Assuming we could get a single nanotube a metre long, would it be possible to break it by hand or would it slice through just about everything including flesh and bone? Could we even grip it, or would we need an anchor at each end?
Here's a quick and dirty approximation based on some values reported in Wikipedia:
- Wikipedia lists the ultimate tensile strength of a carbon nanotube as 63,000 MPa, but in a footnote proposes a "theoretical limit of 300 GPa" for multi-walled nanotubes.
- Wikipedia also mentions "most single-walled nanotubes (SWNTs) have a diameter of close to 1 nanometer."
Generously assuming the 300 GPa tensile strength limit, a cable of nanotubes 2,000 nanometers wide (containing on the order of a few million individual nanotubes) would most likely snap under the weight of an apple (on Earth):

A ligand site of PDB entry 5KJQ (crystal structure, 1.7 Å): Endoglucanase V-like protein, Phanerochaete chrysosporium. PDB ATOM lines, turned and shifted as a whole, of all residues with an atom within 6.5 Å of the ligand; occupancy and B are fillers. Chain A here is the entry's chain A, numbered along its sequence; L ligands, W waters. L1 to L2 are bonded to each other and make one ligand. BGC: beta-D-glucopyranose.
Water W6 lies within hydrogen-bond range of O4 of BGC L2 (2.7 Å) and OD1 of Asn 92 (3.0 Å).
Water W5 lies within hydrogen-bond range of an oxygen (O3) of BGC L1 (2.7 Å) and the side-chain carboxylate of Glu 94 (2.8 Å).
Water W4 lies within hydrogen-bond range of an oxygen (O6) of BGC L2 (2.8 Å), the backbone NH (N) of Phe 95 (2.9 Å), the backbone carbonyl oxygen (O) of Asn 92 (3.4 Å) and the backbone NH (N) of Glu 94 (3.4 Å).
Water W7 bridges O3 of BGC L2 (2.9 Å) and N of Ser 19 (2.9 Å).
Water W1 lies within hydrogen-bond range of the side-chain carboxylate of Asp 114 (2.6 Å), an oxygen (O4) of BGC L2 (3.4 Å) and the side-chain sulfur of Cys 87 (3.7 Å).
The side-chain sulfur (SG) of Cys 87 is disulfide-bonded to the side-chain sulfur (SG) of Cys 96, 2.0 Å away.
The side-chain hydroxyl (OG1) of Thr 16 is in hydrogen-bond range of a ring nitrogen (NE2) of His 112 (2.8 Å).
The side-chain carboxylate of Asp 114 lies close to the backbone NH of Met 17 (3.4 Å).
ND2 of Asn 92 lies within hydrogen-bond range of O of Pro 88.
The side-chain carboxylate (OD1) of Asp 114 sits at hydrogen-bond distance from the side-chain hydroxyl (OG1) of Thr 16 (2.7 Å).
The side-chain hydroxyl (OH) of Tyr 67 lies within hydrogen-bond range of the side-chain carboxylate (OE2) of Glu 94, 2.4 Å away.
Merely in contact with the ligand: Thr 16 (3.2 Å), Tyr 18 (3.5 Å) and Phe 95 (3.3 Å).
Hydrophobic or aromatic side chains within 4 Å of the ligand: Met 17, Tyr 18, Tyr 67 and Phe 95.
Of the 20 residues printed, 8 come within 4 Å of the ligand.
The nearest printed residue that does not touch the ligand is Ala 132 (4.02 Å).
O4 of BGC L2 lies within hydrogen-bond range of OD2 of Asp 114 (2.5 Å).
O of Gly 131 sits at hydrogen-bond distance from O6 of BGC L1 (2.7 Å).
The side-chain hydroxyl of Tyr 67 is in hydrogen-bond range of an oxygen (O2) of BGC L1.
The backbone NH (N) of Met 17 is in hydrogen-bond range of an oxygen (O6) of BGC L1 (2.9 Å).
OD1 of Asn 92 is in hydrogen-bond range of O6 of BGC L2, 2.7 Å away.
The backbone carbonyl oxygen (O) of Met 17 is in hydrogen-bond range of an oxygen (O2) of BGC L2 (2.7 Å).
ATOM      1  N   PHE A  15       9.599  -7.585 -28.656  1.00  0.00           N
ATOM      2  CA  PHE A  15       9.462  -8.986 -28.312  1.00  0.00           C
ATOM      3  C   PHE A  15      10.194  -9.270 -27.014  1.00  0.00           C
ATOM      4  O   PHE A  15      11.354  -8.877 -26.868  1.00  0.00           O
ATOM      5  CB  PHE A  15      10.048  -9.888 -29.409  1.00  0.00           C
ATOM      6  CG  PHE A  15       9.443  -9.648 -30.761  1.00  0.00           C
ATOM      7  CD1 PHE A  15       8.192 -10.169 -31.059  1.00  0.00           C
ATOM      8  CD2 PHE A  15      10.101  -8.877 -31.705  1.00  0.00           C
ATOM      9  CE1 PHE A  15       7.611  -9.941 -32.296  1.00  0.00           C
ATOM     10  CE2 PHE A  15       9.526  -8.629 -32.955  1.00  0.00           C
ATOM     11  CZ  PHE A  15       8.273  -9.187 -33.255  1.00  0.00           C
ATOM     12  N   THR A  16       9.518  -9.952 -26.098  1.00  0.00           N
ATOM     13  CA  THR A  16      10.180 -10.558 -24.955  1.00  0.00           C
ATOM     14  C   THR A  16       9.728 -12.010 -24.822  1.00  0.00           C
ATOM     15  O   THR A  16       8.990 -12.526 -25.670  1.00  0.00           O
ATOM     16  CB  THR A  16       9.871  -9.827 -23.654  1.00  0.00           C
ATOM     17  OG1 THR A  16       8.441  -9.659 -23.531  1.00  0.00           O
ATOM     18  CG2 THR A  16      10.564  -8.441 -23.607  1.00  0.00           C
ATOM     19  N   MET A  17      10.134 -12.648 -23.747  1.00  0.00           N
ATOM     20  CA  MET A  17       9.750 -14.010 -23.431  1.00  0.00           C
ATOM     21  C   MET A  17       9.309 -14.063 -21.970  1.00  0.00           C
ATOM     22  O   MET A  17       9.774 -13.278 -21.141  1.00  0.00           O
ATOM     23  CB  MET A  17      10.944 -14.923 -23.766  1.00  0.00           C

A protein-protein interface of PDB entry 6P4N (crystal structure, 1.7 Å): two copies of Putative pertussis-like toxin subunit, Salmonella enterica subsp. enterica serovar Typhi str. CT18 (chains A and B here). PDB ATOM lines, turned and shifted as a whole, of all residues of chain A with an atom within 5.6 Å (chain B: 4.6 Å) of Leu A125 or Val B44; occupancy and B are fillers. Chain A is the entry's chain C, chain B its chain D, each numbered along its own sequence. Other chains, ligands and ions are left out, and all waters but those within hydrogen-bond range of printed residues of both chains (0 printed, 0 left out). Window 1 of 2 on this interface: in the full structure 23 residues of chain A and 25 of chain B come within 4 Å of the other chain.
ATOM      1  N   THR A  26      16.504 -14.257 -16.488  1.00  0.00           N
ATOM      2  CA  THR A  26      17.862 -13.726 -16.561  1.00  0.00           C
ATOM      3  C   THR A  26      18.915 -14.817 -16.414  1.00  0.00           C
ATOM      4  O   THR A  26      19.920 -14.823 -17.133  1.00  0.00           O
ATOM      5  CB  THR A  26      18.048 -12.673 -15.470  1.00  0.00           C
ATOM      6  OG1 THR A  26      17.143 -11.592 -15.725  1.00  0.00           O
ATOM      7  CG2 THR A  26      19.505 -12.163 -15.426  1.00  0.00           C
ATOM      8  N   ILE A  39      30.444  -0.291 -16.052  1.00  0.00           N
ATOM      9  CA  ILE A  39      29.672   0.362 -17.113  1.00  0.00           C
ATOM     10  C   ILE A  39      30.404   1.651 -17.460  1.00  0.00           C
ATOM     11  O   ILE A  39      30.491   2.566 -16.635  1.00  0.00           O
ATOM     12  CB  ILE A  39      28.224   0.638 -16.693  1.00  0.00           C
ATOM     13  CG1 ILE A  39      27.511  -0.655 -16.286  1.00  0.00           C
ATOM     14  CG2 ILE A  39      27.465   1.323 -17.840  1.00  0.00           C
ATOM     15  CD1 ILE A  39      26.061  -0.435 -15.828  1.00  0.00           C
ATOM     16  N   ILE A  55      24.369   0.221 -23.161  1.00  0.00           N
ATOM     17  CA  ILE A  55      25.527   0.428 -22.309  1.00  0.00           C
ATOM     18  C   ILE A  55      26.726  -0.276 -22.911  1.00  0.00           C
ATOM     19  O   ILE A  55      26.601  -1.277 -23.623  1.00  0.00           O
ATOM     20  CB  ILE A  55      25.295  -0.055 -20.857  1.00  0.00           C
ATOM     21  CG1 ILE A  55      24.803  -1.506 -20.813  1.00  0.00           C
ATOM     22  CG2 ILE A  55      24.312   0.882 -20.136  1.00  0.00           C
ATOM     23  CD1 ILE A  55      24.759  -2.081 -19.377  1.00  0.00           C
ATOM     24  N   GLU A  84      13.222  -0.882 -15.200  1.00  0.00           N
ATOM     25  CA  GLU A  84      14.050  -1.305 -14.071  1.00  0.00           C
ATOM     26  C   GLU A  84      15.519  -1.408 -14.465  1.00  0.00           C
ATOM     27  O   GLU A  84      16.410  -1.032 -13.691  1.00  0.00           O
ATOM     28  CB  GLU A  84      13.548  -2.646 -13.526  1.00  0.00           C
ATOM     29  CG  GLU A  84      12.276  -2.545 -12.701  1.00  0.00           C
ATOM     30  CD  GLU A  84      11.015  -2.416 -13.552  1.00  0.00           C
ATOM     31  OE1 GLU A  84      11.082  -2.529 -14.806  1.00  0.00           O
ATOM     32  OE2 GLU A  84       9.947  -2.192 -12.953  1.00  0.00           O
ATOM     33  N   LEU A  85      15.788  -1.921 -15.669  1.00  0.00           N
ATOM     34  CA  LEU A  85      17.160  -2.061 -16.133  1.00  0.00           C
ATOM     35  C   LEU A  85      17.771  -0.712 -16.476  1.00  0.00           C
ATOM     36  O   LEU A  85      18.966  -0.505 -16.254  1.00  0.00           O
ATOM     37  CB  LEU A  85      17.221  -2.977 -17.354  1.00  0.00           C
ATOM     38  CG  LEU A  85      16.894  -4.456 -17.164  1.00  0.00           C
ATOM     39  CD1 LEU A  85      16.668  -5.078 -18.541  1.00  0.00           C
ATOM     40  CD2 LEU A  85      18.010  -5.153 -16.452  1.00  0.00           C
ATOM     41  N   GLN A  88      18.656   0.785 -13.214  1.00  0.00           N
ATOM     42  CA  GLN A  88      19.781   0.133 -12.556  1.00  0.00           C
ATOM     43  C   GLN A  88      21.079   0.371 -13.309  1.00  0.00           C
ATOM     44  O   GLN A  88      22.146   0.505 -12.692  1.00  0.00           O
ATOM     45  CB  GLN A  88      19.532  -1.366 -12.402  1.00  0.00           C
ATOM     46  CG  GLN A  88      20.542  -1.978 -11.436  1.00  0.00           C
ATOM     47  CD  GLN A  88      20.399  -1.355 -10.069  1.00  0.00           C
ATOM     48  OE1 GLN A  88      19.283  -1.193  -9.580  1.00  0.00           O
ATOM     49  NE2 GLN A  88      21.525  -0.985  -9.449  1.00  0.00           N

- (300 GPa ) * pi * (1000 nm)^2 = 0.9425 N
For comparison, a human hair is roughly 100,000 nanometers wide.
Let's assume a nanotube bundle with a breaking strain of about 1N and a circumference of 5 microns ie 5 x 10^-6m.
It is wrapped around a finger and in contact with the skin for around 0.02m. The area is pressure exerted over that surface is 10 million Newtons per square metre, which is 10 MPa or some 100 times atmospheric pressure.
I think nobody could break it with their hands because it would slice off all their fingers. Unless anyone cares to comment on the resistance of skin and bone to such pressures?
For reference the nanotube is comparable in radius to the edge of a very sharp razor blade. The difference is, the nanotube is "pure edge" with none of the wedge shape characteristics of a knife. When a knife cuts, a lot of the force needed is due to the fact the wedge shape has to push the side of the cut open as the blade goes deeper.